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Film extrusion: With this masterbatch, more recyclate doesn’t mean more gels

A new antioxidant masterbatch is offered that protects reprocessed or recycled polyolefins from degradation during processing, allowing blown- and cast-film processors to use more recyclate without detrimental effects, such as gels, impairing their film's aesthetic or physical properties. 

A new antioxidant masterbatch is offered that protects reprocessed or recycled polyolefins from degradation during processing, allowing blown- and cast-film processors to use more recyclate without detrimental effects, such as gels, impairing their film's aesthetic or physical properties. 

Ampacetmasterbatch lets processors use more recyclate in their recipe
The new masterbatch from Ampacet helps processors include more recyclate in their film and sheet recipes.
That is the  claim the supplier, Ampacet (Tarrytown, NY), is making for its new product, which the company says is now available globally. The new masterbatch is seen as particularly beneficial in applications such as clear packaging films, whose processors know all too well the cost-savings pressure they face, pressure pushing them to use more recyclate, but with the simultaneous demand that quality remain top-notch.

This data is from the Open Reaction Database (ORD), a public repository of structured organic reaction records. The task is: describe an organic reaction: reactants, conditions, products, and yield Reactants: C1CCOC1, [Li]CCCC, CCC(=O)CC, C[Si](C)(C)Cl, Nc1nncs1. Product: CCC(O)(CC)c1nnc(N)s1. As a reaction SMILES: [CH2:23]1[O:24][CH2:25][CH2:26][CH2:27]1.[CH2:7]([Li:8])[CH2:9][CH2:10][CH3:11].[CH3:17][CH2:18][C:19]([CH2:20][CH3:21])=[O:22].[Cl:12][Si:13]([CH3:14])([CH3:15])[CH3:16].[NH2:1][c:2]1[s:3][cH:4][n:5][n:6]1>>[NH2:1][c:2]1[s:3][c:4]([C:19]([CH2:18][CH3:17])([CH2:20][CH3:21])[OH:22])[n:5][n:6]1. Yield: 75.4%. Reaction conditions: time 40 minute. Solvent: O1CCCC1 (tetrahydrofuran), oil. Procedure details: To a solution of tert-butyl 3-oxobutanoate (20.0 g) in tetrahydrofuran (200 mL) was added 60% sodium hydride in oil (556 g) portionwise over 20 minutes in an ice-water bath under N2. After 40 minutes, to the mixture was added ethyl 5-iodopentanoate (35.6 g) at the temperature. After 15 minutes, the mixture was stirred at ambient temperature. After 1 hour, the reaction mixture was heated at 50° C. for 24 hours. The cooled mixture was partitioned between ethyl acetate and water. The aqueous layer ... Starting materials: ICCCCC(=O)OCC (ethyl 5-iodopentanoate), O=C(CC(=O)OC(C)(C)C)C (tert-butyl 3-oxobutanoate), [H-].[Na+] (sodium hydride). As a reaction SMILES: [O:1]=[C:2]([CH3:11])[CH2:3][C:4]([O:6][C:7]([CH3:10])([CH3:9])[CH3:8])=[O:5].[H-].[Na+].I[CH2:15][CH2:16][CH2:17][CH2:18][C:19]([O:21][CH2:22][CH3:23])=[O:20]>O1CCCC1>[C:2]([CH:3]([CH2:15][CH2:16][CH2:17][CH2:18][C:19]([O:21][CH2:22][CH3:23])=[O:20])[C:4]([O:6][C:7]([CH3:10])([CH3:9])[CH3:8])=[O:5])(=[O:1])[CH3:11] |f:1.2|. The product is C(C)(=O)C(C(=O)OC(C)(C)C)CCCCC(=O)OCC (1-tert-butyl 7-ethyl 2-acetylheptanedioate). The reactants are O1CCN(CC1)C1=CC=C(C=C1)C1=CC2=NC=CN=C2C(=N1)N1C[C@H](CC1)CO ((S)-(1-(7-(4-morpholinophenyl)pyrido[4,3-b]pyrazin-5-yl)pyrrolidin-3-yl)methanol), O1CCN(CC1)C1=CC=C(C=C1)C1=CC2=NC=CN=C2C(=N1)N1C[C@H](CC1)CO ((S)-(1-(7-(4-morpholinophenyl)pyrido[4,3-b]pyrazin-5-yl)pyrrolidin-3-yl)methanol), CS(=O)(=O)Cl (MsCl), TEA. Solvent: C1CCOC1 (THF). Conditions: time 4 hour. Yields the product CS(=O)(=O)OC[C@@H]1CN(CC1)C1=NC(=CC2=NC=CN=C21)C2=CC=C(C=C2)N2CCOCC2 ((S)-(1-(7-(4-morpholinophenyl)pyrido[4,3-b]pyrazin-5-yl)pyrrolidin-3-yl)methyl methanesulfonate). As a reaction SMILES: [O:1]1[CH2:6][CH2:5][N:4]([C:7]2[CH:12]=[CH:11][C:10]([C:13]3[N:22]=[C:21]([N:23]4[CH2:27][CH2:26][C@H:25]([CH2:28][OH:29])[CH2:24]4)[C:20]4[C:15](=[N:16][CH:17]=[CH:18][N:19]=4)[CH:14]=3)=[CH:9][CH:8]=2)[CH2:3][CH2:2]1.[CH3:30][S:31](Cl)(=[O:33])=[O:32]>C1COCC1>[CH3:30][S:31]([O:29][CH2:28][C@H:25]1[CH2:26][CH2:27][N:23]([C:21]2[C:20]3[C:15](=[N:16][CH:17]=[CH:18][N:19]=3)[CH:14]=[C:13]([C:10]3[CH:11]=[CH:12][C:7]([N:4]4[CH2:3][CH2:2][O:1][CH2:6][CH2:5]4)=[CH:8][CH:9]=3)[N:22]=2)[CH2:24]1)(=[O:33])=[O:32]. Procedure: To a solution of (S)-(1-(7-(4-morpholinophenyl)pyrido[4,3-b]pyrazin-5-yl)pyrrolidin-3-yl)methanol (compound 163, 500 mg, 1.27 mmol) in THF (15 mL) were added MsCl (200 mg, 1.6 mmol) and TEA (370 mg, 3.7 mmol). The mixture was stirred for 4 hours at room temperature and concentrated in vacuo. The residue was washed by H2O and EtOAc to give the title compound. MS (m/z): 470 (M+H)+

Ampacet's high-masterbatch boosts the thermo-oxidative stability of recycled material. Because the antioxidant protects against degradation, gel-formation, and yellowing, processors can downgauge and/or use higher recycle content while maintaining film properties. Beyond film and sheet processing, the masterbatch also could see use in repelletizing operations; restoring thermo-oxidative stability to recycled material causes it to perform more like virgin resin. 

In answer to questions from MPW, Ampacet officials say the product is available commercially and claims made of its efficacy stem both from lab experiments as well as from customer-reported successes. The supplier reports one customer this year told it that with the new matserbatch, at a 1% loading, the processor was able to double the amount of reprocessed resin it could incorporate back into its process, leading to about a 5% reduction in virgin resin consumption.

According to Shawn Lucas, development manager at Ampacet, "In blown-film processing of a clarity application, 0.5% (loading level) of the masterbatch reduced gels and allowed re-use of edge trim and scrap of up to 10% without any detrimental effects on physical or optical properties...In another case, adding 1% of the masterbatch during repelletizing allowed a cast film processor to increase the addition of repelletized material from less than 5% to greater than 15% in a critical application." The masterbatch is approved for food-contact applications. Matt Defosse

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